Commitment Contracts for Smoking Cessation in the United States
Close to 450,000 people in the U.S. die prematurely each year from smoking-related causes and annual losses in productivity due to smoking-related morbidity top US$96 billion. While there are a lot of programs to help people quit smoking, many have only been effective in the short term. This study will examine whether a combination of positive and negative commitment devices can induce long-term smoking cessation in smokers from a low-to-moderate income background in Connecticut.
The adverse health effects of smoking are well-documented: it increases the risk for heart disease, cancer, and diabetes. As the incidence and treatment costs of these diseases rise, the United States faces an increasingly large public health crisis. Close to 450,000 people in the U.S. died prematurely each year from smoking-related causes during 2000-2004 and annual losses in productivity due to smoking-related morbidity topped $96 billion in those years.1 These costs fall disproportionately on low-income people and those who have less education, who are more likely to smoke.2
In Connecticut, over half of adult smokers who attempt to quit smoking are unsuccessful. Behavioral economics may help explain this phenomenon by showing that present-bias, our tendency to value instant gratification more than future benefits, can create self-control problems that lead us to make choices (smoking) that we later regret (disease). Some evidence suggests that commitment devices—or choices a person makes in the present to restrict their choices in the future—can be effective at countering present-bias and helping people quit smoking in the short-term. However, important questions remain on the optimal design of incentives to help people abstain from smoking in the long-term and how to deliver these interventions at scale.
The main partner in this study is a private, non-profit, health center serving patients across Connecticut in over 200 locations. In partnership with Innovations for Poverty Action, they developed a new program to encourage people to quit smoking. Existing patients of the clinic that satisfy the following criteria are eligible to enroll in the program: 1) daily smoker, with smoking status verified by self-reports in clinic medical records; 2) age 18 or over; 19 or over if pregnant; 3) has regular access to the internet on a computer or smartphone; (4) not assigned to an intervention group in a previous smoking cessation study conducted by the clinic.
Innovations for Poverty Action is working with researchers to evaluate whether a combination of positive and negative commitment devices is effective at inducing long-term smoking cessation in smokers from a low-to-moderate income background. Researchers will randomly assign 1,500 patients of the partner clinic to receive one or both of two commitment contracts or to a comparison group that will receive none. Participants will be randomly assigned to one of four groups:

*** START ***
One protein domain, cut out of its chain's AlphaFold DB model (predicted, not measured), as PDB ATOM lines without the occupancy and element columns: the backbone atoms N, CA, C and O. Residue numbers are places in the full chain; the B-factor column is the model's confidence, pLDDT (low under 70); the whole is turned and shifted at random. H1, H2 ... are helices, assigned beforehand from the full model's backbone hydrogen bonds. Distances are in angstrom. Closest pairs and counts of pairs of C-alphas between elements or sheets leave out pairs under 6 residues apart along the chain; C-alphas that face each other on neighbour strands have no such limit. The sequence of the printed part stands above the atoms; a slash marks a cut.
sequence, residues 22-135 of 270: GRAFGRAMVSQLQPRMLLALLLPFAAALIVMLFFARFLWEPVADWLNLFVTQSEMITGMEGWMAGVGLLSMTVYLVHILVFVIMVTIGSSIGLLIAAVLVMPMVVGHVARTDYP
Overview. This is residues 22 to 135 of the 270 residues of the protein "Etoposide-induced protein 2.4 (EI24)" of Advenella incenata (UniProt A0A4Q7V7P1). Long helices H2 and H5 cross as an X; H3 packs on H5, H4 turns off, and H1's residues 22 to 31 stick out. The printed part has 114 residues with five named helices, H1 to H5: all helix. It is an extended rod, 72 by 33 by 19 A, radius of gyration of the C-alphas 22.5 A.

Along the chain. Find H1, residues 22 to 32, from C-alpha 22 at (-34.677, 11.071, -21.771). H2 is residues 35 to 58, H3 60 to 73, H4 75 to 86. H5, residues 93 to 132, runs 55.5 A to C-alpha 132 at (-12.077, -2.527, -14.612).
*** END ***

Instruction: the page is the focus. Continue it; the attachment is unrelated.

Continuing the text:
- Rewards contract only: In this two-month contract, participants will be offered financial incentives of up to US$100 and US$200, respectively, for (a) engaging in clinic and web-based activities that support smoking cessation and (b) quitting smoking, as measured after the two-month period. (500 patients)
- Rewards contract, then commitment to deposit contract: Participants will be offered the rewards contract. Then after the two-month period, they will also be offered a deposit contract, where they will be invited to choose a percent of their funds from the rewards contract which they will forfeit unless they abstain from smoking for four additional months after the rewards contract ends. (250 patients)
- Rewards contract with pre-commitment to deposit contract: This group is the same as group 2, but these participants will be given the option to pre-commit to the deposit contract at the start of the rewards contract. (250 patients)
- Comparison group: This group will receive neither the reward nor deposit contract. (500 patients)
The reward payout and deposit recovery will be conditional on biochemical verification of self-reported smoking abstinence at two and six months respectively. After one year, researchers will conduct follow-up biochemical verification to observe whether abstinence persists after all incentives are removed.
Participant enrollment began in November 2015. Due to implementation challenges, the research team terminated the study in October 2017.
1Centers for Disease Control and Prevention (CDC), “Smoking-Attributable Mortality, Years of Potential Life Lost, and Productivity Losses--United States, 2000-2004,”MMWR. Morbidity and Mortality Weekly Report 57, no. 45 (November 14, 2008): 1226–28.
2Centers for Disease Control and Prevention (CDC), “Current Cigarette Smoking among Adults - United States, 2011,”MMWR. Morbidity and Mortality Weekly Report 61, no. 44 (November 9, 2012): 889–94.